Dr. John Watson remembered his initial meeting with Sherlock Holmes years ago as if it were yesterday. It wasn’t easy to forget the unsettling way the man had gotten the measure of him with just a single look. “Afghanistan or Iraq?” he’d asked to start with, already knowing about John’s service in the war. “How do you feel about the violin?” was the follow-up question, already knowing John was in the market for a flatmate and wanting to prepare him for what Sherlock thought the worst would be. “Have a goose?” came the final question, just to make sure their flat wasn’t going to be disrupted by a squawking menace hell-bent on eventually finding John his soulmate.
“No goose,” John had reassured him in the sort of tone that implied he didn’t expect one showing up, either. If there was a soulmate out there for him—one single person with whom he would bond wholly and unquestionably for the rest of his life—surely he would have been led to the person by now in his life. He’d made it through school, medical school, and the war without a single goose pecking at him irritably or, for that matter, a goose leading someone else to him. By now, it seemed unlikely for one to ever show up. In fact, the man standing in front of him had probably already calculated the odds of it happening.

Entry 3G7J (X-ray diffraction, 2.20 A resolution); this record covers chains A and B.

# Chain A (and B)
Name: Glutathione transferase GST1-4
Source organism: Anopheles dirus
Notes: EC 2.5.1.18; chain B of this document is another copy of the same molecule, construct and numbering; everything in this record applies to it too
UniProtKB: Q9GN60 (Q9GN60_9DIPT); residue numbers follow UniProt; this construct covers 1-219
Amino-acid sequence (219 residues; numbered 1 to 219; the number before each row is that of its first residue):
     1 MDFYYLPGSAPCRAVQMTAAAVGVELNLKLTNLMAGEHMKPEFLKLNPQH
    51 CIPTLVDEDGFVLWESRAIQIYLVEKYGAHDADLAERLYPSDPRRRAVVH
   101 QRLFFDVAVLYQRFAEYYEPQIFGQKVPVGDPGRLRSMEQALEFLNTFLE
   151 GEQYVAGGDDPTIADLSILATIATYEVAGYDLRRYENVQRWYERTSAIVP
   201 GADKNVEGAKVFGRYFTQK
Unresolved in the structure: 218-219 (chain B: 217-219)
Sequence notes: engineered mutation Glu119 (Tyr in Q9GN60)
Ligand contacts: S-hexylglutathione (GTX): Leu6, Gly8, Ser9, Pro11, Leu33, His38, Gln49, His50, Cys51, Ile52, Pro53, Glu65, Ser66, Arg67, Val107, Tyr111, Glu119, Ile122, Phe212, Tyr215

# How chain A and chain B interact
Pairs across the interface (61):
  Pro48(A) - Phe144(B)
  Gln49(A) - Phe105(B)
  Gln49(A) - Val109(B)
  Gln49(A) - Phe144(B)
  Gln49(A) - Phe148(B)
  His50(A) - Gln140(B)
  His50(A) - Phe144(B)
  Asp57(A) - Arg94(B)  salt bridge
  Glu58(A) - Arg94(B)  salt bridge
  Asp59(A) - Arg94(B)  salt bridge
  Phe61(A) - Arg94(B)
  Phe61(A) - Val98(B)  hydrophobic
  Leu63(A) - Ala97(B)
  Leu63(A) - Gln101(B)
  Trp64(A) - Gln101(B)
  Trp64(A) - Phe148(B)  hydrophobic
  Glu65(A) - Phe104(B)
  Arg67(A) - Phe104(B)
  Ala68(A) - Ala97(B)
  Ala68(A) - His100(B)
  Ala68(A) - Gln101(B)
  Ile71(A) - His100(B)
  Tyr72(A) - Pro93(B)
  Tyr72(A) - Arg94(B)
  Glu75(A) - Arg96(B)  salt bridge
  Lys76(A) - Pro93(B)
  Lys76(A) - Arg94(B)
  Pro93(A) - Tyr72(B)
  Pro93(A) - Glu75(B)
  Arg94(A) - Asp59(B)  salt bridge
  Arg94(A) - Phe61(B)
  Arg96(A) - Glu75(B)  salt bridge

Sherlock had nodded at John’s answer. “Good. Don’t expect one to show up for me either. By the way, the name’s Sherlock Holmes and the address is 221B Baker Street.”
And from that moment onward, John Watson’s life had never been the same. He’d had adventures, helped solve mysteries, even been nearly blown to pieces a time or two. But not once had a goose appeared. Not even when he and Sherlock had become more than just flatmates.
Of course, John didn’t know what exactly they were. What did you call a man you loved and respected, a man you admired and cared for, a man you lay in bed with every night and wanted to wake up beside every morning, a man you’d die for in a heartbeat? That was always what John had imagined a soulmate would be to him. But there was no goose. It was pretty clear by now that there would be no goose.